A couple of days ago, shoppers at the Westfield Mall in Paramus, NJ got treated to an unexpected shower of cash from Fetty Wap. While out with his daughter, the rapper of the year tossed more than $2,000 in cash over a balcony, and shoppers screamed in delight as they scooped up the bills. How ironic that as Fetty Wap is showering us with cash, Janet Yellen and her Posse are preparing to raise short term interest rates, bringing an end to 7 years of extraordinarily easy monetary policy. A sort of Feddy Wrap, if you will.
The market appears to be well prepared at this point for that first rate hike, and it will probably pass with very little fanfare. But over time, as the Fed slowly turns off the spigot, there will surely be an impact. The problem is, even in the best of times, both the magnitude and timing of the impact from changes in monetary policy are very difficult to predict. We have never had such an extended period of zero interest rates, so assessing how changes in policy will play out seems a like a crap shoot. While we have seen significant recovery in asset prices, growth in the real economy has remained fairly anemic. Seven years of zero interest rates and $3.7 trillion of asset purchases have failed to have a significant impact on growth. The money multiplier has not exactly been boomin’, and Yellen is in real danger of becoming the liquidity trap queen.
Not everyone agrees that we’re in a liquidity trap, of course, but it seems pretty clear that the monetary transmission mechanism is not as effective as it has been in the past, or as we would have liked. We’ve been poised for “lift-off” several times now, and both inflation and growth expectations have continued to surprise on the downside. So when Yellen talks about moving slowly with interest rate hikes, I think we had better take her at her word. This will not be a Greenspan / Bernanke cycle, with regular 25 basis point moves. The minutes from the last FOMC meeting began with the committee’s discussion on equilibrium real interest rates, which likely fell to negative levels during the 2008-9 recession, and are even now close to zero. Equilibrium short-term rates should rise, but only gradually. The falling unemployment rate suggests that what feels like anemic growth probably actually exceeded potential GDP.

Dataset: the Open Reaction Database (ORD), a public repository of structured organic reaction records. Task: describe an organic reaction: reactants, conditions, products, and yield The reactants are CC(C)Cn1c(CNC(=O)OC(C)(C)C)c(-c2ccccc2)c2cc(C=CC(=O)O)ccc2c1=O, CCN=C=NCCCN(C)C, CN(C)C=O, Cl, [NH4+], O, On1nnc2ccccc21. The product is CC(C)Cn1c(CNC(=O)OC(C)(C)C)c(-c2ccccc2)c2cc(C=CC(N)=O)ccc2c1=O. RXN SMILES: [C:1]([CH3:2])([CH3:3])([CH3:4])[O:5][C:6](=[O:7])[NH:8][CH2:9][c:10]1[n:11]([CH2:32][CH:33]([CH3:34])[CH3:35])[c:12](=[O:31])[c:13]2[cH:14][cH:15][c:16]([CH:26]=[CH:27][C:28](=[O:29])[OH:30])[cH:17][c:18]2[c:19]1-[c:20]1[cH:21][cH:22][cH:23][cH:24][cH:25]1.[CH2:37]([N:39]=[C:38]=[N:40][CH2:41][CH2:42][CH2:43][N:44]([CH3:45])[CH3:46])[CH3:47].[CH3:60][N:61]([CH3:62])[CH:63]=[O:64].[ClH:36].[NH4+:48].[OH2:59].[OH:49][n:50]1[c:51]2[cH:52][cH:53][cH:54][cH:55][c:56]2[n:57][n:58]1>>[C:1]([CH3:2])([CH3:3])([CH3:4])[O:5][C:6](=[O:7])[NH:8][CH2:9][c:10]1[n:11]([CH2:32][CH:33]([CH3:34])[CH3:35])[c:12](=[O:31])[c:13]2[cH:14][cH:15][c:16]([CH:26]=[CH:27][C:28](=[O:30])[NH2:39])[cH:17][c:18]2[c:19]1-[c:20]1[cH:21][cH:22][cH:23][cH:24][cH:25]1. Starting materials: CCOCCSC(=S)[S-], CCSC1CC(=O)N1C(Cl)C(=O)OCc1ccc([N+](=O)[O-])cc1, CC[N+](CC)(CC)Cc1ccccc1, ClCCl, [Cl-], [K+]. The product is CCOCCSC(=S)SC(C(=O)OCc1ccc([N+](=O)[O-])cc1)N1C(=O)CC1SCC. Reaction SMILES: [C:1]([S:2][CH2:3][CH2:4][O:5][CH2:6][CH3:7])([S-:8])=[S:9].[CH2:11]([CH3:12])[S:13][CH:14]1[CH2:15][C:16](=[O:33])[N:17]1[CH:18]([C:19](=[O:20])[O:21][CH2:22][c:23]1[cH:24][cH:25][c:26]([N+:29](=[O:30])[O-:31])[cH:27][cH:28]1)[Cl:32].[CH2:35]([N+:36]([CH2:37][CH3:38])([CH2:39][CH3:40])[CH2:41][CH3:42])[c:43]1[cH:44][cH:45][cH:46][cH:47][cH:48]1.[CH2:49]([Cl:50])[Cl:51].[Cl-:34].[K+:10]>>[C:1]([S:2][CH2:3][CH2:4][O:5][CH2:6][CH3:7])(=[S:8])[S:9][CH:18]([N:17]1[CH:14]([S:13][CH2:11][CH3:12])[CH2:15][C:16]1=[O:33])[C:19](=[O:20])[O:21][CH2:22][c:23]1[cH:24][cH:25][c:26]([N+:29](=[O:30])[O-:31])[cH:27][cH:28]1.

That is a heck of a message. Real GDP growth at 2.5% is running ahead of the growth in potential GDP. Equilibrium rates are close to zero. Inflation expectations have declined significantly (as measured by TIPs Breakevens), and this in what looks like the later stages of the expansion – just when we should be worrying about higher inflation. Forget the dot plot, I would focus on the gradual. It feels to me like we aren’t going anywhere, and we better settle in for some liquidity trap luv. Rate hike potential of about 50 basis points over the next year might be all we get, not the 125 or so that futures are pricing in.
There are those who will likely never part with their Fetty Wap cash. There are also some who will save it, and others who went straight to Shake Shack. The choices are always the same. Save it, spend it, hoard it. Whether we realize potential growth may be a function of the latter. And how many hoarders are out there? I wonder….